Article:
I Live In A 56-Square-Foot Tiny House. Here Are My Top Tips For Decluttering
Do one thing today.
This was my mantra 12 years ago, when I started downsizing from my 1,500-square-foot house into the 84-square-foot home I'd designed and built myself.
The new house, slightly larger than an area rug, had one closet, a "great room," and a sleeping loft I climbed into via ladder.
The stuff I had accumulated in 1,500 square feet just wasn't going to fit into 1/17th of the space, so I had to decide what to keep and what to let go of. Every day, I would try to tackle one drawer, one closet, the attic, the garage, the pantry ...
You learn a thing or two about decluttering and keeping possessions in check when you live in a tiny house.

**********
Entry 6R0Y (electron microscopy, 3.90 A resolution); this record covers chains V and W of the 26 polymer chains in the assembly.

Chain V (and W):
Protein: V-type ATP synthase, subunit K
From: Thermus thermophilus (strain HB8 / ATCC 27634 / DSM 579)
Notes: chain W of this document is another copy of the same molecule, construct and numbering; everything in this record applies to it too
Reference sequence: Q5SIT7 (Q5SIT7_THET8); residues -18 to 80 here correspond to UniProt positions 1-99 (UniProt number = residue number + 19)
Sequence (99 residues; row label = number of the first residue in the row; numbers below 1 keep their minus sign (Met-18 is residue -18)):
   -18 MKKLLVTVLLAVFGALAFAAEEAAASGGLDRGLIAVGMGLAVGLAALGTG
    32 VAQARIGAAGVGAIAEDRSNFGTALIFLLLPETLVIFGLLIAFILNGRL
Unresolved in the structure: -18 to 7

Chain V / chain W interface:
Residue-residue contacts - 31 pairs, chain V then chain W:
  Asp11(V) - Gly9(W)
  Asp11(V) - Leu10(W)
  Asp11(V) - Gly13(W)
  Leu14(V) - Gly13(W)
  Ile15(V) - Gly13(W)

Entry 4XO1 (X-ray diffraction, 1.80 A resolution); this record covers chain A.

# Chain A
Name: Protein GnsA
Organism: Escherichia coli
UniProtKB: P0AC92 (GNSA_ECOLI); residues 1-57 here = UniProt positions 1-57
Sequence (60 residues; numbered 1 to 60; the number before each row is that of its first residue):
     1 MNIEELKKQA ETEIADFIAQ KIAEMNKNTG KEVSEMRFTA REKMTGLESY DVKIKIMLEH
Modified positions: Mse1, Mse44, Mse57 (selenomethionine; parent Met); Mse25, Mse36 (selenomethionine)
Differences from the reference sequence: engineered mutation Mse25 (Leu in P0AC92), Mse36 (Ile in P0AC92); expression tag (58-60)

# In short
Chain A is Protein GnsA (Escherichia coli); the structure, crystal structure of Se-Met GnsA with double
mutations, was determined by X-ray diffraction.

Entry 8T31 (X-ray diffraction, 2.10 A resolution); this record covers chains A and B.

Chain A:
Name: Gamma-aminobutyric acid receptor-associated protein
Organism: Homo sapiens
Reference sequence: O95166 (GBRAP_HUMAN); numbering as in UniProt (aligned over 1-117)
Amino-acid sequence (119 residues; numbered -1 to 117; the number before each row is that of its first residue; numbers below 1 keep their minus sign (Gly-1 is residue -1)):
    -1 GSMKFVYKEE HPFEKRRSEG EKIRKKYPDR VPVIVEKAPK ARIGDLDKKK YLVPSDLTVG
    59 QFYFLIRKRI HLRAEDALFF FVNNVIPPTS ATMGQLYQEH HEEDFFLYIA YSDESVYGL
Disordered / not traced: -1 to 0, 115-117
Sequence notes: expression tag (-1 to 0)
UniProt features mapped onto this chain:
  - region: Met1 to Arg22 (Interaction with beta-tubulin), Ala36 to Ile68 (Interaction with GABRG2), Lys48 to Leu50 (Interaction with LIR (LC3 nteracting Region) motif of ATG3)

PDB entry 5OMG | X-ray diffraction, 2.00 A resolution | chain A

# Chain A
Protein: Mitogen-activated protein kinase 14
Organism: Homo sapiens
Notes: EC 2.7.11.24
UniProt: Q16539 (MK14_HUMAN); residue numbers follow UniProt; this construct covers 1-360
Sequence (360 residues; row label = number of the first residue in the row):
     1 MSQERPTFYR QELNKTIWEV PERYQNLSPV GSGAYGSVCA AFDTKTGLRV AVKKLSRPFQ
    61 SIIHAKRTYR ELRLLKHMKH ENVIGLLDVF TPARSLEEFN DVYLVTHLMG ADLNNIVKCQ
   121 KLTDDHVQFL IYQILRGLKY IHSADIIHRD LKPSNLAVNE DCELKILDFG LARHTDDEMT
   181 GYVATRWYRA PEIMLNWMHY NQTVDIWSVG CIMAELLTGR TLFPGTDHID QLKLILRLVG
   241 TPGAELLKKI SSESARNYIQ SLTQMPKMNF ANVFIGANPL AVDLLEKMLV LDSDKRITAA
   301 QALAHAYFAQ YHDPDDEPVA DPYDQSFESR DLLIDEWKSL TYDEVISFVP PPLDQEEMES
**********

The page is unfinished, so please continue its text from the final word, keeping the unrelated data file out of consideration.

Now I'm moving again, for the first time in 12 years.
This time, I'm downsizing to a 56-square-foot space—one that's 30 percent tinier than my already tiny home. I've just moved in, but my possessions are still strewn between my car and a backyard sauna I sometimes use as overnight guest accommodations. Recently, I found myself standing in the doorway to the sauna staring at the hovel of books, socks, files, and the like, and I couldn't fathom where to begin.
But then my old technique came back to me: start with one thing.
You learn a thing or two about decluttering and keeping possessions in check when you live in a tiny house. I mean, you have no choice. Here is my advice for tackling some of the trickiest categories of home clutter: